A PARAGUAYAN-HAITIAN PARTNERSHIP FOR ENTREPRENEURSHIP & EDUCATION
Petionville and Verettes, Haiti
January 9 & 10, 2015
At two separate ceremonies attended by dignitaries, educational professionals and donors today and tomorrow, four Haitian high school students from Verrettes and Ile a Vache, Haiti – Widancia Charles, Estevenson Stephen, Minociene Cherestal and James Pierre — were honored for excelling in a unique partnership in entrepreneurial education sponsored by Fundacion Paraguaya. Designated as aspiring young business leaders for rural Haiti, the students have spent three years learning entrepreneurship for rural economies at Escuela San Francisco de Asis, a boarding school in Cerrito, Paraguay with businesses embedded within it. Students receive diplomas as agriculture/livestock technicians or hotel/tourism technicians. Intensive academic studies alternate with hands-on work in animal husbandry, dairy production, bio-intensive vegetable gardening, bee-keeping, nursery cultivation and hotel management.
The San Francisco Agriculture School is the original flagship school for scores of schools around the world referred to as “Teach-a-Man-to-Fish” schools and conceived by Paraguayan social entrepreneur Martin Burt. The partnership between Haitian philanthropists Pierre Noel, Jean-Patrick Lucien, myself and Martin Burt was initiated at the Opportunity Collaboration, a global business retreat to end poverty, in Mexico in 2011. It was made possible due to the generosity and dedication of innumerable staff of Fundacion Paraguaya and the San Francisco School who invested in our young Haitian leaders.
The partnership has been directed by the extraordinary Haitian educator and cultural ambassador, Joel Theodat. Today’s ceremonies were arranged by Joel, Riche Zamor, Regine Theodat, and Juste Andreneste. (My remarks below were read in my absence.)
This first week of January when we celebrate the leadership and liberation of the people of Haiti, I recall the inspiration of a great slave leader and liberator from the United States, Harriet Tubman. Four decades after Haitian independence in 1804, yet years before the Emancipation Proclamation in the U.S., Harriet Tubman escaped from slavery. She then returned to slave territory to lead thirteen secret missions to rescue seventy other enslaved family and friends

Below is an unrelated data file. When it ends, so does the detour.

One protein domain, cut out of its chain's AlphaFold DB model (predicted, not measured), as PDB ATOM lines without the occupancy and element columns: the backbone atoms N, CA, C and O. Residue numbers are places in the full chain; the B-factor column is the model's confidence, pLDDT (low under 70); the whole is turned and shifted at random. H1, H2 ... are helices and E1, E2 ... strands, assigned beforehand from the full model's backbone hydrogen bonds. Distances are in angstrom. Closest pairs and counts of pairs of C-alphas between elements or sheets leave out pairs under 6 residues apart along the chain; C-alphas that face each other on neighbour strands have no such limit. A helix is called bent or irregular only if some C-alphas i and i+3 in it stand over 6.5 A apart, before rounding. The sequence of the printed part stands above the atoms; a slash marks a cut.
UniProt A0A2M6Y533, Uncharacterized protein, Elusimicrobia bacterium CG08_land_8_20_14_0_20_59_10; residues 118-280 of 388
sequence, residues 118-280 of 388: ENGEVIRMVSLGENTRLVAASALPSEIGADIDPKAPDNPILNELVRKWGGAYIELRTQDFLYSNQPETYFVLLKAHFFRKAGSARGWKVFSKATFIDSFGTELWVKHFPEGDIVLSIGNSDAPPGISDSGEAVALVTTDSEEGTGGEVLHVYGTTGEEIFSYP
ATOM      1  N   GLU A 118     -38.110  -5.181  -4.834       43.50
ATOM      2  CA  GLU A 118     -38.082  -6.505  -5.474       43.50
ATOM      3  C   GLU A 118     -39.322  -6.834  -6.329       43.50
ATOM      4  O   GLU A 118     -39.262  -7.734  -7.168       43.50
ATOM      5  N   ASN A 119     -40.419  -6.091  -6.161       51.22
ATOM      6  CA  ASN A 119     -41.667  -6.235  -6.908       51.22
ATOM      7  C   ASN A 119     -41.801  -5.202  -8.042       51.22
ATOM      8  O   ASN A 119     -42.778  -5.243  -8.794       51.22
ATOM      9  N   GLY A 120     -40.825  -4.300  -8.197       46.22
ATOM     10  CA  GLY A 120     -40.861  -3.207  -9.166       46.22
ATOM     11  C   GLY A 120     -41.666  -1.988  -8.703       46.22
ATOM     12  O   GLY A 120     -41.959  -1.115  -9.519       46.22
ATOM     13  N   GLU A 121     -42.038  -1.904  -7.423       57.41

Guided by her fervent faith in a just God, she followed the North Star at night to lead her brethren to a new life. She had help from friends along the way, who provided protection via a circuit of safe houses known as the Underground Railroad. Yet, it was her own dreams of freedom that gave her the courage to change the lives of others – and through outspoken advocacy to change the moral course of human history.
“Every great dream begins with a dreamer,” she said. “Always remember, you have within you the strength, the patience, and the passion to reach for the stars to change the world.”
Today we honor four young dreamers, and those who have helped them along the way. But make no mistake: it has been the dreams, the strength, the patience and the passion of Widancia Charles, Estevenson Stephen, James Pierre and Minociene Cherestal that have brought them to where they are today. They reached for the stars and now with their superior education have the knowledge and skills to change their worlds — and ours.
Our students‘ education in Paraguay has fulfilled the dream of another greater leader, Martin Burt, founder of Fundacion Paraguaya. Nearly 15 years ago the Foundation acquired an agricultural vocational high school from the Franciscan brothers, those who serve the poor and cherish nature. Just like in Haiti, in Paraguay students with high school degrees often can’t find jobs. So Martin and the Foundation decided to train students to create their own businesses, business suited for rural communities, ones that would stimulate rural economies. They would learn entrepreneurship and business management by working at profitable enterprises embedded within the schools, businesses like produce farms and markets, dairy farms and processing plants, and hotels and eco-lodges. What could Haiti, with two-thirds of its population residing in rural areas, need more than these? In fact, so many countries need entrepreneurial education for rural youth that Martin Burt’s dream has been replicated in boarding schools around the world. They are called “Teach-a-Man-to-Fish” schools based on the proverb that poverty can only be solved by teaching people to fish rather than handing them fish as charity.